Liver function: This medication may cause liver problems. If you have a liver condition, you may need more frequent check-ups with your doctor. If you develop signs of a liver problem (such as yellow skin or eyes, dark urine, pale stools, abdominal pain, or itchy skin), stop taking the medication and see your doctor as soon as possible.

Sun sensitivity: This medication may make your skin more sensitive to the sun. While you are using this medication, avoid excessive sun exposure, including tanning beds and sun lamps. If you experience sunburn with itching, swelling, and blistering, stop using this medication and contact your doctor.

Pregnancy: This medication should not be used during the third trimester of pregnancy. It should not be used during the first or second trimesters of pregnancy unless the benefits outweigh the risks. If you become pregnant while taking this medication, contact your doctor immediately.

Breast-feeding: Oxaprozin should not be used during breast-feeding because many NSAIDs have been shown to pass into breast milk.

Children: The safety and effectiveness of using this medication have not been established for children. Oxaprozin is not recommended for children and adolescents under the age of 18 years.

Seniors: Seniors appear to have a higher risk of side effects. They should use the lowest effective dosage under close medical supervision.

What other drugs could interact with this medication?

There may be an interaction between oxaprozin and any of the following:

  • alcohol
  • angiotensin-II receptor blockers (e.g., losartan, valsartan)
  • angiotensin converting enzyme (ACE) inhibitors (e.g., ramipril)
  • ASA (acetylsalicylic acid)
  • beta-adrenergic blockers (e.g., metoprolol, atenolol)
  • corticosteroids (e.g., prednisone)
  • cyclosporine
  • digoxin
  • diuretics (water pills; e.g., spironalactone, triamterene, furosemide, hydrochlorothiazide)
  • heparin
  • lithium
  • methotrexate
  • oral hypoglycemics (antidiabetes medication; e.g., glyburide)
  • other NSAIDs (e.g., naproxen, diclofenac)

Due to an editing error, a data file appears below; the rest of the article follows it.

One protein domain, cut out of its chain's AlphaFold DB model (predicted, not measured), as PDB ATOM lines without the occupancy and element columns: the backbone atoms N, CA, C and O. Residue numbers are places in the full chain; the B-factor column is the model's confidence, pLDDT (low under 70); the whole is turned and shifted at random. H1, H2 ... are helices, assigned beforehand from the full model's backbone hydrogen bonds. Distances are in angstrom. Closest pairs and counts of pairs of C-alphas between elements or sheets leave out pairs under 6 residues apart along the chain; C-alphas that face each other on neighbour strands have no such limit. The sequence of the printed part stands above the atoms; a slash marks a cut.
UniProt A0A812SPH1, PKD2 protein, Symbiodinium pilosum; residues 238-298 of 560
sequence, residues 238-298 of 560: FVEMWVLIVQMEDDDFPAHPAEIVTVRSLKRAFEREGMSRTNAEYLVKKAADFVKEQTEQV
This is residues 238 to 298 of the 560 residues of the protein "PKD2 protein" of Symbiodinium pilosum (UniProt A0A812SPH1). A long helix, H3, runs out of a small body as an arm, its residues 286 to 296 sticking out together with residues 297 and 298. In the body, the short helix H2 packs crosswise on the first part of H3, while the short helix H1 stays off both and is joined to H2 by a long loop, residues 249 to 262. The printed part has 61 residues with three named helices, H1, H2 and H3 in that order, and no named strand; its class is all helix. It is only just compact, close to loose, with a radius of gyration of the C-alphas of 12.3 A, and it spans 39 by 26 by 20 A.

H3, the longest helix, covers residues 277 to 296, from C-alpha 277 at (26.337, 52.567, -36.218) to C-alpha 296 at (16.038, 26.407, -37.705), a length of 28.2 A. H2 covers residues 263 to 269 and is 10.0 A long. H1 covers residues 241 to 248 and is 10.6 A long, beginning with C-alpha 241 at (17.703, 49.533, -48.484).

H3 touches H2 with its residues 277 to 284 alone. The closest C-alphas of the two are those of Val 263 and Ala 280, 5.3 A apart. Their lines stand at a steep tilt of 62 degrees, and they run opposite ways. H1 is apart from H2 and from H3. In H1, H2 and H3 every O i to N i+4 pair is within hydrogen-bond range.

• potassium supplements
  • probenecid
  • selective serotonin reuptake inhibitors (SSRIs, e.g., fluoxetine, citalopram)
  • tacrolimus
  • warfarin

If you are taking any of these medications, speak with your doctor or pharmacist. Depending on your specific circumstances, your doctor may want you to:

  • stop taking one of the medications,
  • change one of the medications to another,
  • change how you are taking one or both of the medications, or
  • leave everything as is.

An interaction between two medications does not always mean that you must stop taking one of them. Speak to your doctor about how any drug interactions are being managed or should be managed.

Medications other than those listed above may interact with this medication. Tell your doctor or prescriber about all prescription, over-the-counter (non-prescription), and herbal medications you are taking. Also tell them about any supplements you take. Since caffeine, alcohol, the nicotine from cigarettes, or street drugs can affect the action of many medications, you should let your prescriber know if you use them.

All material copyright MediResource Inc. 1996 – 2024. Terms and conditions of use. The contents herein are for informational purposes only. Always seek the advice of your physician or other qualified health provider with any questions you may have regarding a medical condition. Source: